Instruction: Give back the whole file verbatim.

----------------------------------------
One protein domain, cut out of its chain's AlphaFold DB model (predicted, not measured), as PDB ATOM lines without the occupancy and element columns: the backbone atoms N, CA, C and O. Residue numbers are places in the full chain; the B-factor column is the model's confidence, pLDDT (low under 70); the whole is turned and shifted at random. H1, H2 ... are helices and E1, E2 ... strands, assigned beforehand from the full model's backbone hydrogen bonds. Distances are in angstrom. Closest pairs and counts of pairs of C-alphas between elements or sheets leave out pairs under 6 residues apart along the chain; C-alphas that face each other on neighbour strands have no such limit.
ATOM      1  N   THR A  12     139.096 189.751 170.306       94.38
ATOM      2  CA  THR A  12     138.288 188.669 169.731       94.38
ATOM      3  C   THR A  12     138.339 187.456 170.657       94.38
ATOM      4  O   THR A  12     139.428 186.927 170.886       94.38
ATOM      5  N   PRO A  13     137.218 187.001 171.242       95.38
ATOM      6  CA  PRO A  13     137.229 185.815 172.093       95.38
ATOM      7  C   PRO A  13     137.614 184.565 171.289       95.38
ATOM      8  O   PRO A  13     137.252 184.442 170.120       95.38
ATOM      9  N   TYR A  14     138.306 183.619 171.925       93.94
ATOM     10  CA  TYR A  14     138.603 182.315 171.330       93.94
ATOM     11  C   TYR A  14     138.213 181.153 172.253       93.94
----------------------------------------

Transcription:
One protein domain, cut out of its chain's AlphaFold DB model (predicted, not measured), as PDB ATOM lines without the occupancy and element columns: the backbone atoms N, CA, C and O. Residue numbers are places in the full chain; the B-factor column is the model's confidence, pLDDT (low under 70); the whole is turned and shifted at random. H1, H2 ... are helices and E1, E2 ... strands, assigned beforehand from the full model's backbone hydrogen bonds. Distances are in angstrom. Closest pairs and counts of pairs of C-alphas between elements or sheets leave out pairs under 6 residues apart along the chain; C-alphas that face each other on neighbour strands have no such limit.
ATOM      1  N   THR A  12     139.096 189.751 170.306       94.38
ATOM      2  CA  THR A  12     138.288 188.669 169.731       94.38
ATOM      3  C   THR A  12     138.339 187.456 170.657       94.38
ATOM      4  O   THR A  12     139.428 186.927 170.886       94.38
ATOM      5  N   PRO A  13     137.218 187.001 171.242       95.38
ATOM      6  CA  PRO A  13     137.229 185.815 172.093       95.38
ATOM      7  C   PRO A  13     137.614 184.565 171.289       95.38
ATOM      8  O   PRO A  13     137.252 184.442 170.120       95.38
ATOM      9  N   TYR A  14     138.306 183.619 171.925       93.94
ATOM     10  CA  TYR A  14     138.603 182.315 171.330       93.94
ATOM     11  C   TYR A  14     138.213 181.153 172.253       93.94